Communications antenna and cellular tower leasing companies have recently been converting to real estate investment trusts (“REITs”) in the wake of a series of favorable rulings from the IRS. The increased confidence in the REIT structure as a viable alternative legal structure is the result of the IRS having blessed various types of communications, broadcast and cellular antennas, towers and other superstructure as constituting real property for REIT tax purposes.1 While such rulings certainly provide taxpayers operating in the wireless and broadcast infrastructure industry with new opportunities in the REIT arena, qualification of an asset as real property alone does not necessarily ensure qualification as a REIT and it is important to consider how the streams of income therefrom will fit within the “qualifying income” tests in the Code.2 In Private Letter Ruling 201301007 (the “PLR”), the IRS provided such guidance with respect to on-site power generation at communications antenna facilities, ruling that income received from such power generation qualifies as “rents from real property.”3


The Taxpayer in the PLR is a wireless and broadcast infrastructure company that conducts business in the United States and various other countries around the world. The Taxpayer,together with its subsidiaries,  4 owns a portfolio of communications sites, substantially all of which are freestanding and rooftop antenna towers, and engages primarily in the business of acquiring, developing and leasing antenna space. Its multi-tenant communications sites are leased to various types of tenants, including wireless telecom providers, radio and television broadcast companies and paging companies. The Taxpayer’s real estate portfolios consist of fee interests in land, as well as temporary or permanent easements in land. In addition, the Taxpayer also acts as a ground landlord for certain real estate portfolios consisting of secondary ground leases or rooftop lease positions where the space has already been leased to the Taxpayer for purposes of antenna tower use.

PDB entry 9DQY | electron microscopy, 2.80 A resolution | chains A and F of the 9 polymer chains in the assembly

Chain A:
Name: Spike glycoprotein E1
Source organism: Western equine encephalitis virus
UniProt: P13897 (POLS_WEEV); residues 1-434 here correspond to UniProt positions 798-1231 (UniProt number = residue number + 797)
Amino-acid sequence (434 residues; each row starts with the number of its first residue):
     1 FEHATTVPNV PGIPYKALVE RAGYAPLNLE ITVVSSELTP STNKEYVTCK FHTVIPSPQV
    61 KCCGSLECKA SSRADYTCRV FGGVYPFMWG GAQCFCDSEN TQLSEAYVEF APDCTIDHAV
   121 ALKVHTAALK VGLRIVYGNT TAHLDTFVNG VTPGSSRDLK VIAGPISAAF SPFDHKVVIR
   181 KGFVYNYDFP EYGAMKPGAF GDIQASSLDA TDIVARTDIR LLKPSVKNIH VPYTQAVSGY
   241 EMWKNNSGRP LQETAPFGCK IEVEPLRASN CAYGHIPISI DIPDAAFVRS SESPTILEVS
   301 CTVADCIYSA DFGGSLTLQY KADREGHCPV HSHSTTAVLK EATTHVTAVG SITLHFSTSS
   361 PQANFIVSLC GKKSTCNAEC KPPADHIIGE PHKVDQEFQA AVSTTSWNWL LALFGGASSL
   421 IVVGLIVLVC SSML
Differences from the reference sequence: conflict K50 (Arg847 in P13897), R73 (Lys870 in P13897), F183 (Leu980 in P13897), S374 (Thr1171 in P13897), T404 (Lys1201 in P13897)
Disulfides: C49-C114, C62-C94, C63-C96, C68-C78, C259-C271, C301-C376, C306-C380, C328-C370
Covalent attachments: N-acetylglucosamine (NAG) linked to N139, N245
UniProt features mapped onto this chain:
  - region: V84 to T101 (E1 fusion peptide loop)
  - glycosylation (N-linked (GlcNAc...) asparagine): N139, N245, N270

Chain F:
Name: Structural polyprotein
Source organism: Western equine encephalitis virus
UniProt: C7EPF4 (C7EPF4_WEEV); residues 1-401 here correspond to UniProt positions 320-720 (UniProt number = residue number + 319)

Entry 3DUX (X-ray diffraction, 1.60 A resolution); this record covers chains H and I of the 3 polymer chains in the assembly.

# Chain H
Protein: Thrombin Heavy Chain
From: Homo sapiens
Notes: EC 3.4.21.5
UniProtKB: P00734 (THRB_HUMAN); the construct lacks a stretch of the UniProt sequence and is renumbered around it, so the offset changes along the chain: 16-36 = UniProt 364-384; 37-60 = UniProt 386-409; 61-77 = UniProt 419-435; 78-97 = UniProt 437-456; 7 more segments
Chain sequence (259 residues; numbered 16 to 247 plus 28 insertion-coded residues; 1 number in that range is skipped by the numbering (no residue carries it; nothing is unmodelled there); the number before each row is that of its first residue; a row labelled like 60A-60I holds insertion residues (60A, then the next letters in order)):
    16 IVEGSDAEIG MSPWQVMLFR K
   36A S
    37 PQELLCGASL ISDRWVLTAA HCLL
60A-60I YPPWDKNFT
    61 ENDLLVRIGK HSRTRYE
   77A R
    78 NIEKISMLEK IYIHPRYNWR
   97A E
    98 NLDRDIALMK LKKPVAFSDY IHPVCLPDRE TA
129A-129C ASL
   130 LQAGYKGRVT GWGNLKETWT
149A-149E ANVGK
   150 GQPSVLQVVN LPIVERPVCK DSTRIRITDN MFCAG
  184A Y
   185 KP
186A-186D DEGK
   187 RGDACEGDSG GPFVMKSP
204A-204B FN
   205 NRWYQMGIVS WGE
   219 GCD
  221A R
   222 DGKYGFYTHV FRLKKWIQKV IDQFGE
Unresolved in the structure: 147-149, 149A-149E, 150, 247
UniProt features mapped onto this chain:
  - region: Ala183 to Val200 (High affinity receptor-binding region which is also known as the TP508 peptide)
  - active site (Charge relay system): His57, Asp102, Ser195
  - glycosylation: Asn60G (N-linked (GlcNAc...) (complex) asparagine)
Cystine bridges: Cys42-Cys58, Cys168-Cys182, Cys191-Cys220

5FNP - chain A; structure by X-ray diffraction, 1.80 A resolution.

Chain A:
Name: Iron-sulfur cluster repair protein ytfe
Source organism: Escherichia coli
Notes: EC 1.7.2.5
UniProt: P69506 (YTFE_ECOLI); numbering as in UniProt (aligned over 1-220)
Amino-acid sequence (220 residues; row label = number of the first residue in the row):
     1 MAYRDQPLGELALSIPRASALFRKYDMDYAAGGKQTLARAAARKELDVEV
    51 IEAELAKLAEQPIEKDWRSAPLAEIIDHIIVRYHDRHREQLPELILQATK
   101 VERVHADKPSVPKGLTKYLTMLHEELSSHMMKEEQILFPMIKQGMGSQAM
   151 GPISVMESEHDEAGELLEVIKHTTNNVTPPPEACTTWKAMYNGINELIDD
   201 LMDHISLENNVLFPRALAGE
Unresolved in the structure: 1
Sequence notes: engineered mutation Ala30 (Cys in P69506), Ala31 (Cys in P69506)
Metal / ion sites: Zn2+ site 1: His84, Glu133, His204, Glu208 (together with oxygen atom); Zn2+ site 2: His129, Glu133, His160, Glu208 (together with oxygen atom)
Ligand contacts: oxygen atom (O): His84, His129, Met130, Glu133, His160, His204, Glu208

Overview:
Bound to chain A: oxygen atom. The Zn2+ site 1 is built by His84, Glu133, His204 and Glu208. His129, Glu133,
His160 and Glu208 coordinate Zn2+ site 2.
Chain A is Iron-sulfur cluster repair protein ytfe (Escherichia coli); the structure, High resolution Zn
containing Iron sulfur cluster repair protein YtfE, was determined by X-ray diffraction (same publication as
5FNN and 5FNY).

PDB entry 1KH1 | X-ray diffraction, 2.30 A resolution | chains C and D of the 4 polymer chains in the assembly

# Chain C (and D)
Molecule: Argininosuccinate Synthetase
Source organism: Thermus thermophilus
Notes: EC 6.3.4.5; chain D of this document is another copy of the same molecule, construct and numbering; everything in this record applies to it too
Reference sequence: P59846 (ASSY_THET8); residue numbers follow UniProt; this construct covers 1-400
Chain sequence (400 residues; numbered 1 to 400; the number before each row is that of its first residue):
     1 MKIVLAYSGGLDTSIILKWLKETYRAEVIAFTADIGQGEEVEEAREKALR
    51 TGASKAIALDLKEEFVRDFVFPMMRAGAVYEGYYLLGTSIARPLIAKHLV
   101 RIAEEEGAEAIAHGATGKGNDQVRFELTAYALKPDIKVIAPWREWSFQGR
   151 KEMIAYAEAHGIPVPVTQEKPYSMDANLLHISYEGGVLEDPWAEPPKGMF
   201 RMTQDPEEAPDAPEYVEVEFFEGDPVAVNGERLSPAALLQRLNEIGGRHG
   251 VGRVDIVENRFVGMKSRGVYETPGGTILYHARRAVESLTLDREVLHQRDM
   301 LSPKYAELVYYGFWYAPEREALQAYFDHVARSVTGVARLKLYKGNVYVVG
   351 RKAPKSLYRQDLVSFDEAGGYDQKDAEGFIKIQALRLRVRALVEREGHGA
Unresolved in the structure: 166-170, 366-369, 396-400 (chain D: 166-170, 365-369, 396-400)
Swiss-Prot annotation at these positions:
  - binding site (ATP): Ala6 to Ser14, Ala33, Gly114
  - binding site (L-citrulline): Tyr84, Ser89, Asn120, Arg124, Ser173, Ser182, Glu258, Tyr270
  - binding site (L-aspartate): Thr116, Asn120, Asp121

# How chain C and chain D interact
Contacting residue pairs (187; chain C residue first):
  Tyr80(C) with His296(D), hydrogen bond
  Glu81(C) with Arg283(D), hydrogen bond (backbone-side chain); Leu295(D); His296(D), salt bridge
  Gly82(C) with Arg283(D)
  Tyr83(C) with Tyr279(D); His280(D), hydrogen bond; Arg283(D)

On-site Power Generation

Certain of the Taxpayer’s communications sites are equipped with on-site power generators that are intended to supply power to the site when the local power grid is offline or where local power may not be available. 5 The generators are operated and maintained by either the Taxpayer, a taxable REIT subsidiary of the Taxpayer, an independent contractor, or some combination thereof. The power generated on-site is provided solely for the use of the tenants and the Taxpayer’s assets (e.g., HVAC, lighting systems) at the communications site, including the antenna tower itself. Because the communications sites are frequently in rural areas or in developing countries, licenses and leases of such facilities may require that the Taxpayer keep on-site generators fueled and ready for operations at all times, and may additionally require backup batteries. In addition, such licenses and leases may require that the taxpayer provide power to an antenna for a specified amount of time each day or month. In certain cases, the taxpayer charges separately for the electricity generated by such on-site power generators.6

In seeking to receive the ruling from the IRS, the Taxpayer made the following representations with respect to the provision of on-site power generation:

  • The Taxpayer does not and will not generate power to sell back to the local electricity grid, and any electricity generated on-site is contemporaneously consumed or stored in on-site backup batteries for later consumption.
  • The on-site generation is intended to ensure that each communications site has a secure source of electric power, and such power is provided solely for the use of the communications site’s tenants and the Taxpayer’s assets.
  • The use of on-site generators to provide power to tenants of communications sites is usual and customary in the geographic markets in which the Taxpayer has on-site generators.
  • Any charges for electricity are not based on the income or profits of any person, and Taxpayer’s collection for such power generation may exceed or fall short of its actual costs for providing such power.
  • The Taxpayer will compensate its taxable REIT subsidiaries on an arm’s-length basis for any services they provide in connection with on-site power generation.

While the IRS has issued a series of rulings indicating that the type of communications, broadcast and cellular antennas, towers and other superstructure at issue in the PLR constitute real estate assets for REIT tax purposes, the PLR takes the analysis a step further and addresses whether certain ancillary income generated in connection therewith (in this case, onsite power generation) nevertheless constitutes qualifying income for purposes of the REIT qualification tests under the Code.

Applicable Law